Since 2009, the Society has annually awarded a small number of bursaries to first year university geography students who want to participate in an overseas research project led by a lecturer from their university.
The £2,000 grant gives each student the opportunity to work with their lecturer on scientific research for several weeks in their summer holiday. The experience of working with academics in the field for an extended period of time provides both a unique insight into research and the chance to acquire new skills and knowledge.
The scheme, which forms part of the Society’s Learning and Leading Programme, aims primarily to support undergraduates who would not otherwise have the means to experience overseas research.
The Learning and Leading Programme’s three other strands are similarly designed to give opportunities to those who have faced or are facing challenging circumstances. The Programme, which is now in its final year of existing funding, offers bursaries for maintained school A-level students to undertake fieldwork summer schools in the UK, awards grants to school leavers to go on a meaningful gap year, and provides fieldwork masterclass weekends for teachers.
To date, 29 Fieldwork Apprentices have joined research projects, with six more first year undergraduates undertaking overseas research this summer through the 2015 bursaries. Those awarded bursaries in 2014 completed field-based research on areas as diverse as rock weathering in the Arctic, palaeoclimates of the Late Glacial Transition in Jordan and historic sustainability in Iceland.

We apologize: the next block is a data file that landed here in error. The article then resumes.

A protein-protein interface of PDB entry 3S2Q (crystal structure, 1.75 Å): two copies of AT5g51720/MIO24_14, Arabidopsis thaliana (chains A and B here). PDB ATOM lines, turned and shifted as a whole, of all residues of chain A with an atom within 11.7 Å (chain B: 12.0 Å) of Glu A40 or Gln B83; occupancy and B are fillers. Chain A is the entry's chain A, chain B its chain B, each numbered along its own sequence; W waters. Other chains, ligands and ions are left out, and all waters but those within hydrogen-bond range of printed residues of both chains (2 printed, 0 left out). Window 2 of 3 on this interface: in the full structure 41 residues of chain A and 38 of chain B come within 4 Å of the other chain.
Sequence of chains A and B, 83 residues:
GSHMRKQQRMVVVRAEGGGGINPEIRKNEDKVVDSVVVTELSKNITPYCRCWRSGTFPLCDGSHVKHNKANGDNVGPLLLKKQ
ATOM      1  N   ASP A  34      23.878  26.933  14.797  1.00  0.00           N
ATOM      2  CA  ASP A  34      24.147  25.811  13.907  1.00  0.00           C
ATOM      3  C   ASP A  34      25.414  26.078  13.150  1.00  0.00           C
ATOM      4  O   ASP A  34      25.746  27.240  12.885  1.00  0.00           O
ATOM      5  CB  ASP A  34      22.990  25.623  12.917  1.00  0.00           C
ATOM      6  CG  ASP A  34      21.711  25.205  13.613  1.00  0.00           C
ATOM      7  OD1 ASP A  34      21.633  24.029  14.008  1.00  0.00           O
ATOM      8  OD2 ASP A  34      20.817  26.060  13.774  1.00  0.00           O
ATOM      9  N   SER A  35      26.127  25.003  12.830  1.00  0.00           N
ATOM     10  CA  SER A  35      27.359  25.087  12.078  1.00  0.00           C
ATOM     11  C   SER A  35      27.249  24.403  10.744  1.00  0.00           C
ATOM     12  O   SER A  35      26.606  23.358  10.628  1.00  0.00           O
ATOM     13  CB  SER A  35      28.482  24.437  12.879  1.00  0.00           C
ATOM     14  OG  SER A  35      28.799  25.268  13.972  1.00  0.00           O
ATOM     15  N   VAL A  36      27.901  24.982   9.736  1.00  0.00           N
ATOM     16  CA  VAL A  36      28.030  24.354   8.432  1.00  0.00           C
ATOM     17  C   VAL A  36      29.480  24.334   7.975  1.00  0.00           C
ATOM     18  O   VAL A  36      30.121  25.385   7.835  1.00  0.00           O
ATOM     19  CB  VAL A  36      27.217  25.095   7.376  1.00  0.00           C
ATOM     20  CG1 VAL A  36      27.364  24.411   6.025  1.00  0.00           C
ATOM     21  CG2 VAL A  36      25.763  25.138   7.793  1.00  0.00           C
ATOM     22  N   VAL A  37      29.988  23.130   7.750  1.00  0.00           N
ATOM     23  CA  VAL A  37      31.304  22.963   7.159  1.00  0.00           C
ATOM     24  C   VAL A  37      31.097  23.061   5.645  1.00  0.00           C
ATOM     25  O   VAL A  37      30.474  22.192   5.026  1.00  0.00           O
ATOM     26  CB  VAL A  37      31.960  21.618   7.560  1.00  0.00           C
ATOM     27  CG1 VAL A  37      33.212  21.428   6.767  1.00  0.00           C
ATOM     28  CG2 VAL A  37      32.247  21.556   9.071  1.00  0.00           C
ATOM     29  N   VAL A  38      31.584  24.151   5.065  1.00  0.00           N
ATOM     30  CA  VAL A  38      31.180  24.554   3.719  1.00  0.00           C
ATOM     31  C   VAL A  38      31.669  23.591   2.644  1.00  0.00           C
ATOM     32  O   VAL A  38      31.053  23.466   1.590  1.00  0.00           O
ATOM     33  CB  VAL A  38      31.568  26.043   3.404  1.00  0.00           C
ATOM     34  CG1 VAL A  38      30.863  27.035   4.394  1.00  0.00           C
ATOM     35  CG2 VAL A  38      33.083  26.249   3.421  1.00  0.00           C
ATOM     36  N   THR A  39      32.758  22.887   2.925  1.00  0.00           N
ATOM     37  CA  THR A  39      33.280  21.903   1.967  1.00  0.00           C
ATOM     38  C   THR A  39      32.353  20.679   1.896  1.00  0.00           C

Innes Hamilton, from the University of St Andrews, was able to join a field project investigating the past climate of Slovakia’s Tatra Mountains during the last glaciation. Visiting valleys on both the Polish and Slovak sides of the Tatra Mountains, she helped map glacial features using a GPS unit, recorded sample characteristics to date the age of exposed surfaces, and worked to develop teaching materials. By the end of the research trip, she helped create a GIS database of the information gathered in the field.
Innes’ experience of the bursary scheme was typical in that her involvement with the project required a high level of co-operation and responsibility during the research trip, but her participation did not stop on her return. She was able to work with the team after the fieldwork to follow the development of the project and will be involved with publications derived from the fieldwork.
[Online and in-person] How can we engage with 'hopeful geographies'? Emma Mawdsley argues that Geography degrees must actively promote teaching and learning about the many different ways of thinking about and acting on 'hope'.
25 October 2021
This month's issue of Geographical takes a closer look at child labour in the tobacco industry.
23 April 2019
Sophie travelled to the South Pacific archipelago and lived with the Ngowtari (female leaders) to study their unique powers, jurisdiction and ceremonies. She reflects on what we can learn from a matrilineal society.
22 March 2017
Dr Mark Green created this visualisation showing the accessibility of COVID-19 asymptomatic testing sites in Liverpool in November 2020.
By placing a booking, you are permitting us to store and use your (and any other attendees) details in order to fulfil the booking.
We will not use your details for marketing purposes without your explicit consent.
You must be a member holding a valid Society membership to view the content you are trying to access. Please login to continue.
Join us today, Society membership is open to anyone with a passion for geography
Cookies on the RGS website